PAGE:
Moreover, these failings of Britain’s party system can all be seen as emblematic of a wider crisis of democratic legitimacy. The notion draws on a host of think-tank reports, polling surveys and academic studies. The Hansard Society, Democratic Audit, the Power Inquiry, as well as longer-term opinion trends recorded by pollsters Ipsos-Mori and YouGov and by the British Social Attitudes surveys have mapped waning trust in democratic institutions across a range of indices.
Their findings are amplified by a wave of high-level scandals involving improper or illegal activity – MPs manipulating their official expense accounts or receiving payment for lobbying favours, parties accepting huge donations from dodgy businessmen and nominating donors for political appointments or honours – and by the perception that corporate interests are deeply influencing, if not shaping, public policy. Add the systemic negligence of financial institutions before the crash, shocking violations perpetrated by the police and newspapers, the BBC’s failures to address abusive behaviour by some of its star employees, and the distrust engendered by the Blair government’s dealings over Iraq, and the picture of a discredited establishment without a moral right to rule looks ever more plausible.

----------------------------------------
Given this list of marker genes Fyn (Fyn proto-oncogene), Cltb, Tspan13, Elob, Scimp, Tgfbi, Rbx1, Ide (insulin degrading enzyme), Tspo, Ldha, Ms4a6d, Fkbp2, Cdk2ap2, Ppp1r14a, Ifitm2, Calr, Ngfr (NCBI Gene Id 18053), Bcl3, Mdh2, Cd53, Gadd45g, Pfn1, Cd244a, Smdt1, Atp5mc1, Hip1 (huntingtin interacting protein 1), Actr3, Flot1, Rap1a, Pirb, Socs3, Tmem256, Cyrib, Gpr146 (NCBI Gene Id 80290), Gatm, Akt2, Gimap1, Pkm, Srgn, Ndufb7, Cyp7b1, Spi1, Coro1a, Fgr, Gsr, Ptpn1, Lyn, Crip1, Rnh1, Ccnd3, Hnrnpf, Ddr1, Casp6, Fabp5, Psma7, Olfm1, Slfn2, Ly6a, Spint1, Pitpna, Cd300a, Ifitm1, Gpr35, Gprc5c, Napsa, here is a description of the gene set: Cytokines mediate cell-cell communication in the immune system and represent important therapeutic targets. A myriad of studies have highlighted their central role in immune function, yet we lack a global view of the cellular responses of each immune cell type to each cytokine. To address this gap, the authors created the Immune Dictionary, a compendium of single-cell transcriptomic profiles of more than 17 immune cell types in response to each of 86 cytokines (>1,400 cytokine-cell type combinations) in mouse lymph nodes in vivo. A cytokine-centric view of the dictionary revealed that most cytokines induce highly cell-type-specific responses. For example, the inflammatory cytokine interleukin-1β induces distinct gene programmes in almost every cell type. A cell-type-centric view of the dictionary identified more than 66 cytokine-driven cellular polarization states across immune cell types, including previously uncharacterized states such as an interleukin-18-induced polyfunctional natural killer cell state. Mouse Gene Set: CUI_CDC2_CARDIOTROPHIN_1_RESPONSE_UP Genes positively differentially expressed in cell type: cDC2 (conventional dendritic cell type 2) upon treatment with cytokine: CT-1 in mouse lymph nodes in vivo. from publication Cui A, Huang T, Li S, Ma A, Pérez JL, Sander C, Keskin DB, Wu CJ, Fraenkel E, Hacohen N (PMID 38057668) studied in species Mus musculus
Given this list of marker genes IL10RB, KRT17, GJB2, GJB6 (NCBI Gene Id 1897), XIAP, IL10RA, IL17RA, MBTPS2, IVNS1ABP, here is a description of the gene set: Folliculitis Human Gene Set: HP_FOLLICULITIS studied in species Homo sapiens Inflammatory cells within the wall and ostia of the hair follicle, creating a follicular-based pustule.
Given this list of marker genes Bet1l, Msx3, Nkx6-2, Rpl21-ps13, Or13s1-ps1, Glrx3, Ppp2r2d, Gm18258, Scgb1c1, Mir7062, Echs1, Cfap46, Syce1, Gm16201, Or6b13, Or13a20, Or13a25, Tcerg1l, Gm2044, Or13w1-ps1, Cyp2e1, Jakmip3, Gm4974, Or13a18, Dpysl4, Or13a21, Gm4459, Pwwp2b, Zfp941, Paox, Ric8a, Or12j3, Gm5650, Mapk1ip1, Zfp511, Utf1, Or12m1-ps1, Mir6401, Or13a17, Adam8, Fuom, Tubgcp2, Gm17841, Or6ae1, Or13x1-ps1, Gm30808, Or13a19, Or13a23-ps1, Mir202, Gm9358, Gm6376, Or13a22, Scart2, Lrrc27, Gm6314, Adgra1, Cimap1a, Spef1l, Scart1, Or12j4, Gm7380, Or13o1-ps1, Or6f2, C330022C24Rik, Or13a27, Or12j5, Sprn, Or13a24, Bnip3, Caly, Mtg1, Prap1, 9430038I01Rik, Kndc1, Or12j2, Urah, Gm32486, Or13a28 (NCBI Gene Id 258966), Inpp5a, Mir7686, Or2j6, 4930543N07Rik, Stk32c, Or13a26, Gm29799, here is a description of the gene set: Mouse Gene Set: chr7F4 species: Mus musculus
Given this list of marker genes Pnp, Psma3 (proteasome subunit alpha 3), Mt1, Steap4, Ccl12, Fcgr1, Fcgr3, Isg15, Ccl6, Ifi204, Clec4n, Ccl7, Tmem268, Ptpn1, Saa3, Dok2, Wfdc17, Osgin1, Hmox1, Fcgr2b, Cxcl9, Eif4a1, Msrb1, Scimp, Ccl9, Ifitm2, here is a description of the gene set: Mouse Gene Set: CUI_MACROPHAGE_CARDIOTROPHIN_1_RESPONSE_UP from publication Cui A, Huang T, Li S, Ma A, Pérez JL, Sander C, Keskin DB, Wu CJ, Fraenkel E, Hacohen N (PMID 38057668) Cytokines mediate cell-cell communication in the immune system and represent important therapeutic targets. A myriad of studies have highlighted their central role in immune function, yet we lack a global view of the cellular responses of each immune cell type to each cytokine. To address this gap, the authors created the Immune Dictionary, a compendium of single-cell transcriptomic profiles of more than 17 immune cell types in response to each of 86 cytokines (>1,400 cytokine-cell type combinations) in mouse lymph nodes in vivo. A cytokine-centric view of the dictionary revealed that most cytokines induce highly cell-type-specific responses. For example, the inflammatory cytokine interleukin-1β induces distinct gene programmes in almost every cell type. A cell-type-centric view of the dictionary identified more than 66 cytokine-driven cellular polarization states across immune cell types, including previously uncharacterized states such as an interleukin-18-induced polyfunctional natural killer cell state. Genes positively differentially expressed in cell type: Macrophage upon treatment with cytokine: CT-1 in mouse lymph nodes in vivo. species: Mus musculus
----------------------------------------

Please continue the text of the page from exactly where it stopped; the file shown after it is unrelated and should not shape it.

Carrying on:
This indictment, in its very sweep and lack of discrimination, can look seductively easy, especially after it has been parleyed in a million newspaper columns and internet forums. It also draws some of its strength from its contrast with the near universal view of the integrity (and superiority) of British public life held in the 1950s, and still latent in the collective psyche, a contrast that rather too conveniently succours the liberal-left’s version of “golden age-ism.” Indeed, the fact that activists who seek a new socialist party, Ken Loach among them, often describe this project as an equivalent of UKIP on the left, similarly suggests the crossover political appeal of a better past.
These reservations aside, the indictment does also highlight the scale of the task facing the many who see Britain’s democratic renovation as a political priority. That task is made even harder by the limited electoral appeal of radical constitutional reform, which tends to be comprehensively eclipsed by economic concerns. (A referendum in 2011 on replacing first-past-the-post by the “alternative vote,” part of the coalition agreement following the 2010 election, saw 32 per cent voting in favour on a forty-two per cent turnout.) Between the need and the desire for change, between democracy as it is and as it could or should be, falls the shadow of indifference.